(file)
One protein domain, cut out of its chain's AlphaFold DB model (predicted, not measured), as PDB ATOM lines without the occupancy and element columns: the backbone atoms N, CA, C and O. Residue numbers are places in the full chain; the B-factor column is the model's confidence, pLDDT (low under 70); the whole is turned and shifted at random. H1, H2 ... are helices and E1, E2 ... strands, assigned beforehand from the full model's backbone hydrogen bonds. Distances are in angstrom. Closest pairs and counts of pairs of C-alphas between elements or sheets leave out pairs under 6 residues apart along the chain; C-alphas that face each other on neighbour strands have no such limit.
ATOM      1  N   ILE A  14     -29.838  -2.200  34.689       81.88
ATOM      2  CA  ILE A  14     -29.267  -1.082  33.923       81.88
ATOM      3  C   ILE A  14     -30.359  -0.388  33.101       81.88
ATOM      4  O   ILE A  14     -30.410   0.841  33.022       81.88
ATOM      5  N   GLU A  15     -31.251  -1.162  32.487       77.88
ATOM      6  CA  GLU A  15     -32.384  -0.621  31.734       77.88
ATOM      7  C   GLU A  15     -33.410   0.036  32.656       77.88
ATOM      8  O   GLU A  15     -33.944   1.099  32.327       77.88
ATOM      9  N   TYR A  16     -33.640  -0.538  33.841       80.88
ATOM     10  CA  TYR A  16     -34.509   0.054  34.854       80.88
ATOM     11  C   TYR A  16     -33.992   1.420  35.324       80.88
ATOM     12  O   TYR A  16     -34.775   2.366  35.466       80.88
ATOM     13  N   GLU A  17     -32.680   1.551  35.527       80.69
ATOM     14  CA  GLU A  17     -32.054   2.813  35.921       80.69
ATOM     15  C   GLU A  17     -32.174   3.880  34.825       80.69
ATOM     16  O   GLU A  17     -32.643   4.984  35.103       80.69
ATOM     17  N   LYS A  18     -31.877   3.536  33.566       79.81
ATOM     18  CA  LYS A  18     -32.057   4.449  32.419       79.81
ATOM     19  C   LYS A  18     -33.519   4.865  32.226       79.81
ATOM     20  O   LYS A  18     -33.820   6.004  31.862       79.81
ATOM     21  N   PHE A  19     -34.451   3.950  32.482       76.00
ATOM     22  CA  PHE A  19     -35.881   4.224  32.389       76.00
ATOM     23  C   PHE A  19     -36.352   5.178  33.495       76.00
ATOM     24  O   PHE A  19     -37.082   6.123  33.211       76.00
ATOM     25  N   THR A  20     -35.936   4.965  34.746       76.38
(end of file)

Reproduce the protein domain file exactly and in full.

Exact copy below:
One protein domain, cut out of its chain's AlphaFold DB model (predicted, not measured), as PDB ATOM lines without the occupancy and element columns: the backbone atoms N, CA, C and O. Residue numbers are places in the full chain; the B-factor column is the model's confidence, pLDDT (low under 70); the whole is turned and shifted at random. H1, H2 ... are helices and E1, E2 ... strands, assigned beforehand from the full model's backbone hydrogen bonds. Distances are in angstrom. Closest pairs and counts of pairs of C-alphas between elements or sheets leave out pairs under 6 residues apart along the chain; C-alphas that face each other on neighbour strands have no such limit.
ATOM      1  N   ILE A  14     -29.838  -2.200  34.689       81.88
ATOM      2  CA  ILE A  14     -29.267  -1.082  33.923       81.88
ATOM      3  C   ILE A  14     -30.359  -0.388  33.101       81.88
ATOM      4  O   ILE A  14     -30.410   0.841  33.022       81.88
ATOM      5  N   GLU A  15     -31.251  -1.162  32.487       77.88
ATOM      6  CA  GLU A  15     -32.384  -0.621  31.734       77.88
ATOM      7  C   GLU A  15     -33.410   0.036  32.656       77.88
ATOM      8  O   GLU A  15     -33.944   1.099  32.327       77.88
ATOM      9  N   TYR A  16     -33.640  -0.538  33.841       80.88
ATOM     10  CA  TYR A  16     -34.509   0.054  34.854       80.88
ATOM     11  C   TYR A  16     -33.992   1.420  35.324       80.88
ATOM     12  O   TYR A  16     -34.775   2.366  35.466       80.88
ATOM     13  N   GLU A  17     -32.680   1.551  35.527       80.69
ATOM     14  CA  GLU A  17     -32.054   2.813  35.921       80.69
ATOM     15  C   GLU A  17     -32.174   3.880  34.825       80.69
ATOM     16  O   GLU A  17     -32.643   4.984  35.103       80.69
ATOM     17  N   LYS A  18     -31.877   3.536  33.566       79.81
ATOM     18  CA  LYS A  18     -32.057   4.449  32.419       79.81
ATOM     19  C   LYS A  18     -33.519   4.865  32.226       79.81
ATOM     20  O   LYS A  18     -33.820   6.004  31.862       79.81
ATOM     21  N   PHE A  19     -34.451   3.950  32.482       76.00
ATOM     22  CA  PHE A  19     -35.881   4.224  32.389       76.00
ATOM     23  C   PHE A  19     -36.352   5.178  33.495       76.00
ATOM     24  O   PHE A  19     -37.082   6.123  33.211       76.00
ATOM     25  N   THR A  20     -35.936   4.965  34.746       76.38